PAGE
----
3
$\begingroup$

I have asked a question similar to this one, but I am writing a post apocalyptic story that takes place 10,000 to 20,000 years in the future. However, I found out that regular metals decompose in a 1,000 years. I have tried searching online, but I cannot find a good answer. Do you have an answer to how long stainless steel will last?

$\endgroup$
  • 3
    $\begingroup$ The British Stainless Steel Association offers a clear answer. Thank you, favorite Search Engine! $\endgroup$ – user535733 Nov 12 '18 at 2:12
  • 2
    $\begingroup$ @user535733 where in that "clear answer" does it say, "stainless steel will last X years? $\endgroup$ – RonJohn Nov 12 '18 at 2:18
  • 7
    $\begingroup$ There are too many alloys of stainless steel and too many environmental conditions to answer your currently constructed question. $\endgroup$ – RonJohn Nov 12 '18 at 2:20
  • 2
    $\begingroup$ If you are asking because you want stainless steel to be present in 10,000 years then you can simply have it exist. You should go with believable rather than 100% accurate as this will give you more flexibility when writing the story. $\endgroup$ – Shadowzee Nov 12 '18 at 2:53
  • 2
    $\begingroup$ Or, to build on @Shadowzee's comment, choose to bring your timeline a hair closer to the present. Why so long out? You don't really gain anything from it (other than the complexity of explaining how things never intended to last that long... did...). $\endgroup$ – JBH Nov 12 '18 at 4:37
2
$\begingroup$

Metals don't decompose, they oxidize

In other words it doesn't matter so much as what it is made of but more of where it is left.

Drop a Buick in a tar pit for a million years, clean her up, change the battery and she'll run just fine. (assuming the heat doesn't melt the plastics ~ )

Machines don't like water and air

From comments :

..but you see that is precisely my point, it is the environment that determines the longevity of a material. More precisely, it is the composition of the material with respect to the active chemistry of the environment in which it is left that determines a material longevity

can be further refined to:

"it is the composition of the material with respect to the active chemistry and energy of the environment in which it is left that determines a material longevity"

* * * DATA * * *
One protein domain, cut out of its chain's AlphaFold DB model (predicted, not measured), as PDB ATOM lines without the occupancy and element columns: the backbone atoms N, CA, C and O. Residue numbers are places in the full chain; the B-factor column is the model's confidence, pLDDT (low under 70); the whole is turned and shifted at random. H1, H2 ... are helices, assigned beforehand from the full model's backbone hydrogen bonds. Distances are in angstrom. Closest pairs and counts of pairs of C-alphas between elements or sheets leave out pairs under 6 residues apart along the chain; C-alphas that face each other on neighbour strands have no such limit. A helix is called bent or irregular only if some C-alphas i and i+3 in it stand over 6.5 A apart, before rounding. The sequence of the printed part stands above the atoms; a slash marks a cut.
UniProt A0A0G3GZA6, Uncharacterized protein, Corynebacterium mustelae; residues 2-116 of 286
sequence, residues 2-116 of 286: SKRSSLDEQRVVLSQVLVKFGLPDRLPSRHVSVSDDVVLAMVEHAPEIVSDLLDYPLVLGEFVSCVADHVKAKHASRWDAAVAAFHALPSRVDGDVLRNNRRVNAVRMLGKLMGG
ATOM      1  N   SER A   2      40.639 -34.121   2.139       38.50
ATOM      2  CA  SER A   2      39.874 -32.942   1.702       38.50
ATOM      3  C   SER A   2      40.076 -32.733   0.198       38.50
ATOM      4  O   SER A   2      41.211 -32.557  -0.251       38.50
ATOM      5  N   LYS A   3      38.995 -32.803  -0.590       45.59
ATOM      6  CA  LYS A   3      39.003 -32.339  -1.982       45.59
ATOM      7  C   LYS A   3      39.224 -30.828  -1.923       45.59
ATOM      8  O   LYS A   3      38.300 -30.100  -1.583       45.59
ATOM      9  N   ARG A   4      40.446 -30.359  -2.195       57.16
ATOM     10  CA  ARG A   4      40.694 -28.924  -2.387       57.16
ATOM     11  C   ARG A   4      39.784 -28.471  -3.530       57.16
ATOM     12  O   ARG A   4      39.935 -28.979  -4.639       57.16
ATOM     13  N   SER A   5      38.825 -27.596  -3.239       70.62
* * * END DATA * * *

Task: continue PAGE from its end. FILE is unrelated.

added to ambiguously encompass other important factors.

$\endgroup$
  • $\begingroup$ The issue with this is that stainless steel is not entirely a metal. It is an alloy between purified iron and carbon, meaning that it can be susceptible to decomposition, just like any other organic material. $\endgroup$ – Bewilderer Nov 12 '18 at 12:36
  • $\begingroup$ @Bewilderer Lots of inorganic materials decompose, and not all organic materials decompose - for example, honey. And, not all carbon-based chemicals are classed as organic (e.g. Cyanide or Graphite - which is a closer match for the carbon in Iron or Steel) $\endgroup$ – Chronocidal Nov 12 '18 at 13:29
  • $\begingroup$ @Bewilderer You know what honey is an excellent example. Honey does decompose when mixed with water. Havent you ever heard of Mead? Well not so much decomposition so much as fermentation, but then what is fermentation but the biologically driven decomposition of sugar molecules in the presence of oxygen and water into CO2, alcohol and other organics. $\endgroup$ – anon Nov 12 '18 at 13:40
  • $\begingroup$ Honey is stable (as long as you don't mess with it) because of its low water content: it makes it very hard for bacteria to eat. Not impossible, but hard enough that its great for bees. Adding water, therefor, ruins that property, which is like saying "Stainless steel? I bet if you heat it up, it'll melt! Take that cars! Not so durable now!" There is no substance that will not in some way degrade under every possible environment: too cold, too hot, too wet...something always gives. $\endgroup$ – Draco18s Nov 12 '18 at 18:46
  • $\begingroup$ @Draco18s but you see that is precisely my point, it is the environment that determines the longevity of a material. More precisely, it is the composition of the material with respect to the active chemistry of the environment in which it is left that determines a material longevity. $\endgroup$ – anon Nov 12 '18 at 19:08
0
$\begingroup$

The chief way to break down a metal is to oxidise it. Water, heat, and strain help to speed the oxidation. I don't know if stainless steel would last 10ka on a hypothetical hillside, but if you just need to maintain a metal object there are easy story solutions -- get the metal away from oxygen and water.

Obvious methods would be sitting in anoxic lake sediment, or sealing inside a stalactite or amber. Doesn't even need to be stainless steel.

$\endgroup$

Your Answer

By clicking "Post Your Answer", you acknowledge that you have read our updated terms of service, privacy policy and cookie policy, and that your continued use of the website is subject to these policies.

Not the answer you're looking for? Browse other questions tagged or ask your own question.